Floods are the most common and widely distributed natural risk, causing over £1Bn of 12 damage per year in the UK as a result of recent events. Climatic projections predict an increase in 13 flood risk; it becomes urgent to assess climate change impact on extreme flows, and evaluate 14 uncertainties related to these projections. This paper aims to assess the changes in extreme runoff 15 for the 1:100 year return period across Great Britain as a result of climate change using the Future 16 Flows Hydrology database. The Generalised Extreme Value (GEV) and Generalised Pareto (GP) 17 models are automatically fitted for 11 ensemble member flow series available for the baseline and 18 the 2080s. The analysis evaluates the uncertainty related to the Extreme Value (EV) and climate 19 model parameters. Results suggest that GP and GEV give similar runoff estimates and uncertainties. 20 From the baseline to the 2080s, increasing estimate and uncertainties is evident in east England. 21 With the GEV the uncertainty attributed to the climate model parameters is greater than for the GP 22 (around 60% and 40% of the total uncertainty respectively). This shows that when fitting both EV 23 models, the uncertainty related to their parameters has to be accounted for to assess extreme runoff.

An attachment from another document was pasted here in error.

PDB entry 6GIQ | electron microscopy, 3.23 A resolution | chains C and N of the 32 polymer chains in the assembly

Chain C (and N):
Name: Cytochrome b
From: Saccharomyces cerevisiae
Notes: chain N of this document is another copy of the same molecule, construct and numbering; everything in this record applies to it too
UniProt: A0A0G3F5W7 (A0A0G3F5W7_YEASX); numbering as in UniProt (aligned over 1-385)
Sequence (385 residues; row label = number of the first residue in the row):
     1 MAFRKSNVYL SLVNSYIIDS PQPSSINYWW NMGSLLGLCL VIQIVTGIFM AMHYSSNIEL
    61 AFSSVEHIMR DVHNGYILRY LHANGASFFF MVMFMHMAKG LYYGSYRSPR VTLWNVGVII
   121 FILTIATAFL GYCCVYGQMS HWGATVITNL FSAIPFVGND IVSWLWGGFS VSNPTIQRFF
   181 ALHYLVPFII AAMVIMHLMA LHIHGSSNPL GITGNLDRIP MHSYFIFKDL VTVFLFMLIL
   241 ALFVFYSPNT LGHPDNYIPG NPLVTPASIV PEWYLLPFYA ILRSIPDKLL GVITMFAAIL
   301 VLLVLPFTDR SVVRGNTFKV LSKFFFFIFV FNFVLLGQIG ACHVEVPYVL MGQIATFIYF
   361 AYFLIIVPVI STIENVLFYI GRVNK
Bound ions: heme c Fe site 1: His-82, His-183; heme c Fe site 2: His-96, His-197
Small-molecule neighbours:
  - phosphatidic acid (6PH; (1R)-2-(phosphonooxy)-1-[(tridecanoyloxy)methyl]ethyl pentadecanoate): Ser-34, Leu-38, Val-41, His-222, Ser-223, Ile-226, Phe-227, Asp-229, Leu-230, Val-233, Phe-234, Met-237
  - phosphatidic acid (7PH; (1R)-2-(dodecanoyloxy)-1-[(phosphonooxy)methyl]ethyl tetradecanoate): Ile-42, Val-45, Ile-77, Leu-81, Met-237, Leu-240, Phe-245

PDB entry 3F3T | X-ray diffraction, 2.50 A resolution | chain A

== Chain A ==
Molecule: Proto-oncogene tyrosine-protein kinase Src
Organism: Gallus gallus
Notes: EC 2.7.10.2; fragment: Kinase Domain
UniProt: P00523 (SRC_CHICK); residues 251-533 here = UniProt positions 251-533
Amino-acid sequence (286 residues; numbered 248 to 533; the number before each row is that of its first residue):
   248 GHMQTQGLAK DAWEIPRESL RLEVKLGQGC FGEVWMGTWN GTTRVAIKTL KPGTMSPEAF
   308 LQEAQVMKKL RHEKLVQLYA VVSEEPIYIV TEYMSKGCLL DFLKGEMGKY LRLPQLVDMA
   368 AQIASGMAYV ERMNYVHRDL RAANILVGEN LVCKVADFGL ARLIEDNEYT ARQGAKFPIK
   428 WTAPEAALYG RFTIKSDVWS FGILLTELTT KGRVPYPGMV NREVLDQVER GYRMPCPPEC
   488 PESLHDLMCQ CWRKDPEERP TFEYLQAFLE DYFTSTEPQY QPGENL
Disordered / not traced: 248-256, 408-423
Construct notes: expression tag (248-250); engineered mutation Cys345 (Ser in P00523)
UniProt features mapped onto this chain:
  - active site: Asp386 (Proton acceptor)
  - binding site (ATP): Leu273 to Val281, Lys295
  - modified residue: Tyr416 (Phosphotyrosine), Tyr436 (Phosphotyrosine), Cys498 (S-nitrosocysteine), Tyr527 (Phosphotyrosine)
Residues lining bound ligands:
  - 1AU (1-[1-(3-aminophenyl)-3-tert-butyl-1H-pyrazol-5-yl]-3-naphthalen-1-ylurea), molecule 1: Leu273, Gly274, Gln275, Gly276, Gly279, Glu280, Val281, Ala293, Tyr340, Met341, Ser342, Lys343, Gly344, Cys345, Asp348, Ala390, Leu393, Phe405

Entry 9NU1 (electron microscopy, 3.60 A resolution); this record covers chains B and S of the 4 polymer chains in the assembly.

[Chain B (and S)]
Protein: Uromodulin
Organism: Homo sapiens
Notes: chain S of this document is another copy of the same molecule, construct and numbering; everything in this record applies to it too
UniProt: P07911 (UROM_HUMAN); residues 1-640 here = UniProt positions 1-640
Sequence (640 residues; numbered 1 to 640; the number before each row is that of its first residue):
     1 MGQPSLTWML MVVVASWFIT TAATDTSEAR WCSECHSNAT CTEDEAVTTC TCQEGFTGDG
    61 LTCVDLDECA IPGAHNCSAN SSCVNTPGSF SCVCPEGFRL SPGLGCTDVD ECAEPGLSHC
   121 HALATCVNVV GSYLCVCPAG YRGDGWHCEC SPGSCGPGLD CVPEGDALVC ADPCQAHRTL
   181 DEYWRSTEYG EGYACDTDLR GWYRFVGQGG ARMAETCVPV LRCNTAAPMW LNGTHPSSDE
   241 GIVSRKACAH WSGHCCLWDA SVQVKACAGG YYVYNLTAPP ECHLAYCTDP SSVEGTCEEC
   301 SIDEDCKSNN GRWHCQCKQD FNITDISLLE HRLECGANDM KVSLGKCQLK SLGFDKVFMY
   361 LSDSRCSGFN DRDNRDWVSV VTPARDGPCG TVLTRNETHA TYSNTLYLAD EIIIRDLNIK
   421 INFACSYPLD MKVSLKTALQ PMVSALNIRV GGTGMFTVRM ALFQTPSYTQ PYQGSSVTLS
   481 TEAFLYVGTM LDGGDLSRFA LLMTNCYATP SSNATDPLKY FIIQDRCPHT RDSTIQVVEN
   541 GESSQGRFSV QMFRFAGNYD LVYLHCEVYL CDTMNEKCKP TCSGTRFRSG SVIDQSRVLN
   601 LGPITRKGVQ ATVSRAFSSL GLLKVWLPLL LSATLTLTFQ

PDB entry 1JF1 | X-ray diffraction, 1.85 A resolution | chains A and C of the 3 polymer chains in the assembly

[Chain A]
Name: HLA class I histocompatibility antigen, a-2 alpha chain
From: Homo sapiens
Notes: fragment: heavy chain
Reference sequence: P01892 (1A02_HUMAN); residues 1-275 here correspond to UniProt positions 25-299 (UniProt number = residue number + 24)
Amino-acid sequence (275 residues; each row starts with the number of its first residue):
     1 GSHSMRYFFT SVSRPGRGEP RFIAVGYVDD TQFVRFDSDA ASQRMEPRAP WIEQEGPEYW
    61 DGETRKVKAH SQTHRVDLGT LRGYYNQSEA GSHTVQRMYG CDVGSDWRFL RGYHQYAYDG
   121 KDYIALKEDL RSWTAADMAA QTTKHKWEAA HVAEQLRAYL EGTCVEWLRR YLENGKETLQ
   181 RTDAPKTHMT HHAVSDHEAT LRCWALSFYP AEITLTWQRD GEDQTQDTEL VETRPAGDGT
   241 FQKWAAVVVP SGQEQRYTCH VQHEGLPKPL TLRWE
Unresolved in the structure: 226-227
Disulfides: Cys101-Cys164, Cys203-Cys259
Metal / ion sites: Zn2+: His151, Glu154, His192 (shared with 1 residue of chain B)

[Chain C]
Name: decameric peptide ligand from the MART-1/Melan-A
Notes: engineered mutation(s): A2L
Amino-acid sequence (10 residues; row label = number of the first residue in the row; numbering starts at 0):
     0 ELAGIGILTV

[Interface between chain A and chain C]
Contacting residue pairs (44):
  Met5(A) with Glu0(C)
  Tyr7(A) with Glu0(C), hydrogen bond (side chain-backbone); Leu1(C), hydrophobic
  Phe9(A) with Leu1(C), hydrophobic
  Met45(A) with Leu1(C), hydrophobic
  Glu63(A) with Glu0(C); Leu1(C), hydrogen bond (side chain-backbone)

- School of Energy, Geoscience, Infrastructure and Society - Professor
- School of Energy, Geoscience, Infrastructure and Society, Institute for Infrastructure & Environment - Professor
Person: Academic (Research & Teaching)
Collet, L., Beevers, L. C., & Prudhomme, C. (2017). Assessing the impact of Climate Change and Extreme Value uncertainty to extreme flows across Great Britain. Water, 9(2), . https://doi.org/10.3390/w9020103